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OTD stalwart retires after 62 years
September 02, 2010 Jerry Purvis    Jerry Purvis/Gering Citizen

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Oregon Trail Days Committee President Chuck Cowan present Frances Fowler with a picture or an Eagle Rock by local photographer Jim Mathis. Frances is stepping down from 62 years of hosting the Dignitaries Coffee.

Frances Fowler of Gering has helped play hostess to Old Settlers and political dignitaries for the past 62 Oregon Trail Days celebrations, but that came to an end last week.

Frances announced her retirement from organizing and hosting the Dignitaries Coffee, scheduled for the morning of the main parade during Nebraska’s oldest celebration.

Frances said there were no restaurants in Gering during the early celebrations of Oregon Trail Days. So, Della Wood, wife of newspaper publisher Warren Wood and Frances’s aunt, started hosting a luncheon at her home. The luncheon was to honor the Old Settlers President and Vice President and other out-of-town dignitaries who came to Gering for the celebration.

“Governor Val Peterson always stayed with the Woods when he came out here,” Frances said. “Della asked if I’d help her fix lunch and that’s how I got involved.”

Later, with approval from the Oregon Trail Days Committee, Frances started hosting the luncheon in her home. At that time, the Oregon Trail Days main parade was on Friday.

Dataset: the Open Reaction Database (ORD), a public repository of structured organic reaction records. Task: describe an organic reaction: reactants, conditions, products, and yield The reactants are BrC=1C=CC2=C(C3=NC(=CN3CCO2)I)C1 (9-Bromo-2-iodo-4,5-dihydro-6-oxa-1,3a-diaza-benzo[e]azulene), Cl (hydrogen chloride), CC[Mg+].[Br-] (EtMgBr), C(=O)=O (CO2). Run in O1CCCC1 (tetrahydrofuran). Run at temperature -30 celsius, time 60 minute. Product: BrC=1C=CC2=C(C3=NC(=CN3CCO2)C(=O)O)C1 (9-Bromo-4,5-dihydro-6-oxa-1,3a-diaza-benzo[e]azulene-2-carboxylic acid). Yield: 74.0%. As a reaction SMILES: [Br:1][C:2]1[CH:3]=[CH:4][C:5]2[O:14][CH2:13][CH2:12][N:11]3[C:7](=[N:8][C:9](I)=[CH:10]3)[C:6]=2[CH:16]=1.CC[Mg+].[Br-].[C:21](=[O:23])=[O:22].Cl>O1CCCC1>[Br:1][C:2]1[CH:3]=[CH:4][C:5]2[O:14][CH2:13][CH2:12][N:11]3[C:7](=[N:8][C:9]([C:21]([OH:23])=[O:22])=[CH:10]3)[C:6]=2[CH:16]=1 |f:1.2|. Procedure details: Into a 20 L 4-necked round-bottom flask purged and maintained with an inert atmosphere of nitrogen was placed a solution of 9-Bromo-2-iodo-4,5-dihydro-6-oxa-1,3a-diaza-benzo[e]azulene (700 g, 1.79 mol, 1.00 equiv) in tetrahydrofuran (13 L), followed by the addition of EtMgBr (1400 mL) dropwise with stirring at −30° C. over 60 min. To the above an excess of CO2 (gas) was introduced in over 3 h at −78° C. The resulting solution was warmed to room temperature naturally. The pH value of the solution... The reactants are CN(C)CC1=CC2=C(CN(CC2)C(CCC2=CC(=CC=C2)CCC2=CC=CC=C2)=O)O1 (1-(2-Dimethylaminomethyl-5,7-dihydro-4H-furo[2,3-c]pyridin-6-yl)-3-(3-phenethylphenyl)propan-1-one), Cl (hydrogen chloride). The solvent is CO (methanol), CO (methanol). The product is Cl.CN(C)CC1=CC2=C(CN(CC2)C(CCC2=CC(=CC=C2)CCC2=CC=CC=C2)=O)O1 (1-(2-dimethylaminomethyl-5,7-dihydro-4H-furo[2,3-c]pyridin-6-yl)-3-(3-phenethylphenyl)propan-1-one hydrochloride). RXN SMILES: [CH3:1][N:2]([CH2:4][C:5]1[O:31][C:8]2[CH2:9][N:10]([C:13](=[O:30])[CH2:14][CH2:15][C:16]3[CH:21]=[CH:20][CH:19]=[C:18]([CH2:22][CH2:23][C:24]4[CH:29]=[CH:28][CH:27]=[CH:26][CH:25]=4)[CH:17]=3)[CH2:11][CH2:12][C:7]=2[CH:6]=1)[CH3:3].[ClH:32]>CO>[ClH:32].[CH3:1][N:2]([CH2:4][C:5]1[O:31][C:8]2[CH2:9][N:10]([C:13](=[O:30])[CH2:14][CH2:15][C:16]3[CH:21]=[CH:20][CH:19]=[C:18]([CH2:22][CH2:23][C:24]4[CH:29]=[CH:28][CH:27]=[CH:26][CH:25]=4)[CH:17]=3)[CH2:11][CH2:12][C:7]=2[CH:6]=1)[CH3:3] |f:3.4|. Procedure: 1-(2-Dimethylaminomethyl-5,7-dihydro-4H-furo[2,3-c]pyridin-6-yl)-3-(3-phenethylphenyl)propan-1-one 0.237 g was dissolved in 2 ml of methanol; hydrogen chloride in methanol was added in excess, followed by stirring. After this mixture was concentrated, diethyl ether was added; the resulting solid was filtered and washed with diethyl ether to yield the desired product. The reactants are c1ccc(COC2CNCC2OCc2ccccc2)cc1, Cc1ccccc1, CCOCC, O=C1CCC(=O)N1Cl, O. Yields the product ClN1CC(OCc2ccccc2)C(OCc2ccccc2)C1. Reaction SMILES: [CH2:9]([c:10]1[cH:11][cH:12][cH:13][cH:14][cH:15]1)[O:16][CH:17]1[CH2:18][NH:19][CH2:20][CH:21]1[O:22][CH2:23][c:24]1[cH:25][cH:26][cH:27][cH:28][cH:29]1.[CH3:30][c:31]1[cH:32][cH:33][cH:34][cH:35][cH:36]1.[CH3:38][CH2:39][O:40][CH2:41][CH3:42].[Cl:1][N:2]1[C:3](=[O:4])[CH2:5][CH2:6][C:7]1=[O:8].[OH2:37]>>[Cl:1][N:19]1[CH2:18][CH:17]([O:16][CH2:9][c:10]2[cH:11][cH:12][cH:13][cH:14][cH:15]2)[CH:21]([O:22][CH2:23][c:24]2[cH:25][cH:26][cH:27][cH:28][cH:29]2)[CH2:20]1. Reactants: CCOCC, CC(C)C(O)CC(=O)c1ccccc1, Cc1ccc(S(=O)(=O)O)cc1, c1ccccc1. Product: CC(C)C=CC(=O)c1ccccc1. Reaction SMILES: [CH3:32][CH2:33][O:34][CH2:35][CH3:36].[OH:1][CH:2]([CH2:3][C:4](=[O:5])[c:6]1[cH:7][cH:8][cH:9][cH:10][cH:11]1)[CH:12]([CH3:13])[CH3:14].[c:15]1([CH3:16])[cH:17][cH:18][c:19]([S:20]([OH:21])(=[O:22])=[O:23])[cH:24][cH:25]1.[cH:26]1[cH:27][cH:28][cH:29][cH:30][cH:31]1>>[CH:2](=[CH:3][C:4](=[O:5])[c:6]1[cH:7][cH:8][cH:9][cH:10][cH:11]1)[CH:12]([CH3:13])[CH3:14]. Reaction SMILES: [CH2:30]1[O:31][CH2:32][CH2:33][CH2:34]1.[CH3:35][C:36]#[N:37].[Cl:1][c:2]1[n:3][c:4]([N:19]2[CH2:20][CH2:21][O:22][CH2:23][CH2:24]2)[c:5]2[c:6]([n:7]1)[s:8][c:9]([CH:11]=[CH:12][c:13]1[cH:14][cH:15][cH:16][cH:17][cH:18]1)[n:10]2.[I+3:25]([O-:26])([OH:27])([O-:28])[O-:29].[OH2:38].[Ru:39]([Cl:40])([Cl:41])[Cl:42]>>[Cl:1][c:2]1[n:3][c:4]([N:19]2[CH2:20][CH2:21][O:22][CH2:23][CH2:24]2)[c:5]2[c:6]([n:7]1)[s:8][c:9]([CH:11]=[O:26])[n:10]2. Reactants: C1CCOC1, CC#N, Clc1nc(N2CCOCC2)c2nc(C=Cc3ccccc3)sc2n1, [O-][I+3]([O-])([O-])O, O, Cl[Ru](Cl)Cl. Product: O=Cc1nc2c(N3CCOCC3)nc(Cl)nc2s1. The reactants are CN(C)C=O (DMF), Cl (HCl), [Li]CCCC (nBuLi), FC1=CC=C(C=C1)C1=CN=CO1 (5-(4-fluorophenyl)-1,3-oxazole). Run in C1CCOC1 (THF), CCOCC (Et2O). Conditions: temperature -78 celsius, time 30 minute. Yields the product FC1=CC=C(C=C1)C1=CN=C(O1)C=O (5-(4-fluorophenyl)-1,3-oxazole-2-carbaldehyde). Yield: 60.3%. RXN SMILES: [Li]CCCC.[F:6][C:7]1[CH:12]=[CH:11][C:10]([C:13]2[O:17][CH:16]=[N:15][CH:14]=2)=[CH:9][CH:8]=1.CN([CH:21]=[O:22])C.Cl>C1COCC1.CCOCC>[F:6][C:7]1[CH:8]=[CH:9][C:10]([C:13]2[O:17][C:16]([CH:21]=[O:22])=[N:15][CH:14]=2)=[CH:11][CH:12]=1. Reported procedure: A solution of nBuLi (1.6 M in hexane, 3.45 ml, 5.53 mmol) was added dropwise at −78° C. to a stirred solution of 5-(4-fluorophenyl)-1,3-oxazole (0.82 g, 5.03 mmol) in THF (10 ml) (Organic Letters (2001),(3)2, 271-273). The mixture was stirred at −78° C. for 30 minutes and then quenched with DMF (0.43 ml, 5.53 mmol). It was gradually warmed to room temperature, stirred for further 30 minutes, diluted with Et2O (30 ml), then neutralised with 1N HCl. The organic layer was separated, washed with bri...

Frances recalled that one year, Warren Wood asked who was invited to the luncheon. She told him she hadn’t invited anyone in particular. “The politicians from Lincoln are coming to see the people, not each other,” he told Frances. So Frances went around and invited neighbors and friends. And over the years, she always emphasized the event was to honor the Old Settlers and their families, which is at the heart of Oregon Trail Days.

By the time the Gering Civic Center opened in 1993, the luncheon had outgrown the available space in Frances’ house. So it became a Saturday morning coffee and moved into the Civic Center. The event, still held to honor the Old Settlers officers, has also attracted all variety of Nebraska politicians, from governors, U.S. Senators and Congress members, Nebraska mayors and state officials.

“The families of the honored Old Settlers keep telling me how appreciative they are for that event,” Frances said. “I’ll always remember the many friends I’ve made over the years.”

And there have been quite a few. Each year, attendees sign the guest register at the coffee. “Looking back, I remember a lot of dear names in there of people who are now gone,” she said. “We just want those things to keep on going through the years because it’s important to the community.”

Frances said she really isn’t retiring. She still wants to stay involved with Oregon Trail Days and help out wherever she can.

After a stop at the dignitaries coffee, a reporter for Nebraska’s largest newspaper wrote, “Unless you’ve been to the coffee, you’ve missed Oregon Trail Days.
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